|6 tips for living with your adult child
Santiago • Bankrate.com
Much to the chagrin of today's parents, adult children are moving back home in droves.
They're called "boomerang
kids," and unlike their free-spirited counterparts
of the 1960s, they tend to be more closely tethered
to their parents.
The culprits: mounting credit card and student loan debt. Add the high cost of living in some areas, and you have three compelling reasons why boomerang kids are flying back to the nest.
A couple of generations ago, things were different. Adult children who didn't go on to college either got jobs or started families.
- Discuss expectations.
- Set ground rules and time limits.
- Avoid being an enabler.
- Share household costs or chores.
- Prepare for money requests.
- Compel child to start saving.
"In the baby boomer era of the 1950s and 1960s, adult children got married at a younger age," says Rick Staszak, a certified estate planner and registered financial consultant with Financial Network Investment Corp. in Pittsburgh. "They lived with the parents or in-laws for a year and saved money to put down on a home."
Decades later, college graduates are concerned that today's entry-level salaries are inadequate to support their lifestyles. So they put off moving out and raising families for longer periods of time.
More than three-quarters of college graduates in 2008 said they planned to move back home with their parents, up from two-thirds in 2006, according to Collegegrad.com.
"To a certain extent, it's a sign of the economy," says Certified Financial Planner Craig Skeels of Apex Wealth Management Group in Oxnard, Calif. "If it continues to be a prolonged recession with more cuts in jobs, we may see a lot more adult children moving back home than what we're experiencing today."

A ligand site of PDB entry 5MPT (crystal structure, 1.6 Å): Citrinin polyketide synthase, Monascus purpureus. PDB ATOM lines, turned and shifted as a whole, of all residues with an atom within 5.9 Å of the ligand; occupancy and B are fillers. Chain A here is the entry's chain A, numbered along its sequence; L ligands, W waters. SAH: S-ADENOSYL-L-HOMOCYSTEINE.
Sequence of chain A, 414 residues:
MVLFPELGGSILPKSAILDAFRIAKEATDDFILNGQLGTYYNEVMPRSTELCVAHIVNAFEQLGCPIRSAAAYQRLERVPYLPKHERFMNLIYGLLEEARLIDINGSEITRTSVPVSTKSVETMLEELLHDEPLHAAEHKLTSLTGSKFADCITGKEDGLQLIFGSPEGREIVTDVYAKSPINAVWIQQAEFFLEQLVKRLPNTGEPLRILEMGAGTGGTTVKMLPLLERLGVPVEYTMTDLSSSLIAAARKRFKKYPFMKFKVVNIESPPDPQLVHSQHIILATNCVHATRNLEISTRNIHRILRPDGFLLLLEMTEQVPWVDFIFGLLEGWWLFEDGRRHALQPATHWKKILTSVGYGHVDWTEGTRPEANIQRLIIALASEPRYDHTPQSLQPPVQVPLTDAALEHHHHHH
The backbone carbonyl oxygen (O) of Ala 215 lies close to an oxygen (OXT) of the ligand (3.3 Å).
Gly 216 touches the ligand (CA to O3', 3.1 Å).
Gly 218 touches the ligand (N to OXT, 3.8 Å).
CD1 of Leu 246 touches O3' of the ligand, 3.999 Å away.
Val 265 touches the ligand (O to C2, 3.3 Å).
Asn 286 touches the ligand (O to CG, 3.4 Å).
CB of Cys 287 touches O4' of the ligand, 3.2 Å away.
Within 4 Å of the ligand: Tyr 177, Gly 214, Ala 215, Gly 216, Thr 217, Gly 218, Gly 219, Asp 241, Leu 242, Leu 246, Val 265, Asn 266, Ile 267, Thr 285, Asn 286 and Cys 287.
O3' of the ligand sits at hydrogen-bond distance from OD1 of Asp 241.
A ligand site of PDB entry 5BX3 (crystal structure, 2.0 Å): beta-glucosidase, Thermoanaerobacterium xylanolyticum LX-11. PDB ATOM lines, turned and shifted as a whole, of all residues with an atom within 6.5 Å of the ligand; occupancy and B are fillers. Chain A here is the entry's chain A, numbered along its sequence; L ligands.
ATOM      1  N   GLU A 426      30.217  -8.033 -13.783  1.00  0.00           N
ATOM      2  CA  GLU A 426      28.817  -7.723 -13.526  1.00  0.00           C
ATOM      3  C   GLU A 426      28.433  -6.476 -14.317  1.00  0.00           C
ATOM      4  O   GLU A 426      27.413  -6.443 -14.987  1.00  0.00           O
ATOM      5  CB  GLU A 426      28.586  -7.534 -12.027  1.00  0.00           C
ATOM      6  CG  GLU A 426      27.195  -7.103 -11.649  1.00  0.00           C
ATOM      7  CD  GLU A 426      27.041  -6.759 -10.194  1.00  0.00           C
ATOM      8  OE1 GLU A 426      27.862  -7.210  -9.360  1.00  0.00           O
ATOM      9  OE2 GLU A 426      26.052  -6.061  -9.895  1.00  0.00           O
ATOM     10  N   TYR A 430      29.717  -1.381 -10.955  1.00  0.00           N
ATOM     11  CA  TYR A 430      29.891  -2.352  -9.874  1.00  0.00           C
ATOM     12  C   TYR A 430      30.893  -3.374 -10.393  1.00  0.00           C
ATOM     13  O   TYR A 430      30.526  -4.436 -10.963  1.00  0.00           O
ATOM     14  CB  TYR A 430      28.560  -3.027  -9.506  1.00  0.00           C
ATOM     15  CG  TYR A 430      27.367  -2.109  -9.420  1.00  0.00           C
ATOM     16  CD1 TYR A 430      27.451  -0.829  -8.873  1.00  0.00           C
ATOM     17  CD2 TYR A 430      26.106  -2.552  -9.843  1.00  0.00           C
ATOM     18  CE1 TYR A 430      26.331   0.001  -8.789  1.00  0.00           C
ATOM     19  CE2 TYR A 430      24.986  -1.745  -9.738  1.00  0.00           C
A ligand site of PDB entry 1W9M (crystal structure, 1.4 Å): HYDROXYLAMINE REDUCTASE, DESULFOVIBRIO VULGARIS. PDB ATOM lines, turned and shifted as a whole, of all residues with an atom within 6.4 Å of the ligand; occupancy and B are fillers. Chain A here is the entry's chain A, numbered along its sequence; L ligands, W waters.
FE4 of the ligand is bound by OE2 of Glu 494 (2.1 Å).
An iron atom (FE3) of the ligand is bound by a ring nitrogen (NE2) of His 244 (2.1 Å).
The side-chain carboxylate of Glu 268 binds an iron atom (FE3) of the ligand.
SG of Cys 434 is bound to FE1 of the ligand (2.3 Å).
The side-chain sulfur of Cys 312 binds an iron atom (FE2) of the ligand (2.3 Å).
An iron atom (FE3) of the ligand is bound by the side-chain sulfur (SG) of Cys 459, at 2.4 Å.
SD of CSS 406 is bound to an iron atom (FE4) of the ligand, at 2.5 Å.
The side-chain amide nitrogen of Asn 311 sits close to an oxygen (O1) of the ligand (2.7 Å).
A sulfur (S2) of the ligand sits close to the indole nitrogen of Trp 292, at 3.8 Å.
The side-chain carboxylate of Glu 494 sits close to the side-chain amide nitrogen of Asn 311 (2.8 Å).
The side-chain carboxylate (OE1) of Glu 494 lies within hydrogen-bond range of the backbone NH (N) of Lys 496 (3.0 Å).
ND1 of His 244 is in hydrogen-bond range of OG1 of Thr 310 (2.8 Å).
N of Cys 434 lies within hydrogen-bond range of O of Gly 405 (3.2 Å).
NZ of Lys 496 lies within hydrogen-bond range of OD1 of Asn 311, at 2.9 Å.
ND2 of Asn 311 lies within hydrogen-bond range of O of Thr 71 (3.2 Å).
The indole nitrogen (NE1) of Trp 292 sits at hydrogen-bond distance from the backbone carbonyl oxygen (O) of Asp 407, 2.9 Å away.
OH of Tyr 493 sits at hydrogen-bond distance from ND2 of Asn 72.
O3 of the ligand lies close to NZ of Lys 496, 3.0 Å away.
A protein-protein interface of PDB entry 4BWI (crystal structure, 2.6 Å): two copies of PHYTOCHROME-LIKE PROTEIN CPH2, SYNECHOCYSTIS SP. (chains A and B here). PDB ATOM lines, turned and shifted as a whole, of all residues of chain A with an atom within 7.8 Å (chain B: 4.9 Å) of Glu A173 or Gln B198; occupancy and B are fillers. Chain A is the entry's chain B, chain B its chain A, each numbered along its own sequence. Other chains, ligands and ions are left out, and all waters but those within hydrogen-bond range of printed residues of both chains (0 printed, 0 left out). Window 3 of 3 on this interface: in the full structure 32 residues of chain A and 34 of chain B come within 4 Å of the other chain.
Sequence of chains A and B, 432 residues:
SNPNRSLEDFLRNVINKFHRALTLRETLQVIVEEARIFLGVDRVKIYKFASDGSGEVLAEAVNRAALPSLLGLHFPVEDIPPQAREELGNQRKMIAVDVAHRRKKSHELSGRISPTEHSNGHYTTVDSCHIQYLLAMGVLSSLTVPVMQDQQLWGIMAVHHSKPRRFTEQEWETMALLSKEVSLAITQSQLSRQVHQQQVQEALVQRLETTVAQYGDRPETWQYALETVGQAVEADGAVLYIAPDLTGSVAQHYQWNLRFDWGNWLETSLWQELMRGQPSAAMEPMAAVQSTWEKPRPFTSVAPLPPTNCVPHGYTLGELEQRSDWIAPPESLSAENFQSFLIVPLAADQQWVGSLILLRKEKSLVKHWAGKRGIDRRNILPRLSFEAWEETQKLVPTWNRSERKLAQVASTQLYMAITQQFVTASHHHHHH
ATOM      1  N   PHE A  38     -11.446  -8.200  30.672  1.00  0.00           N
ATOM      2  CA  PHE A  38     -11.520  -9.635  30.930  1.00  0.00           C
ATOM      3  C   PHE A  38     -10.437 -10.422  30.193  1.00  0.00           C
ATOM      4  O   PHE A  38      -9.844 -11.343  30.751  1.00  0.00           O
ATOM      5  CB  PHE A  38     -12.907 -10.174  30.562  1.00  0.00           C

About 6.3 million adults
age 18 to 24 lived at home in 1960, according to
the U.S. Census Bureau. That number more than doubled
to almost 15 million by 2008.
With so much of adult children's baggage consisting of IOUs, parents are struggling to help their children financially without jeopardizing their own retirements. They can smooth the transition by establishing clear communication lines and setting a few ground rules before boomerang children move back in.
Open lines of communication will likely go a long way with your adult children, says Ruth Nemzoff, author of "Don't Bite Your Tongue: How to Foster Rewarding Relationships With Your Adult Children."
"Talking about the move back home is an opportunity to share the changes you've undergone since your child moved out," she says. "It's also an opportunity to learn about the changes your child has undergone."
Nemzoff, who holds a doctorate degree in social policy from Harvard University and raised four children, says relationships with adult children are always evolving. Therefore, maintaining open dialogue will lessen the chance of misunderstandings.
"I think we can all learn from each other, but it takes forgiving of ourselves and our children and many discussions about how we each want to live our lives," she says.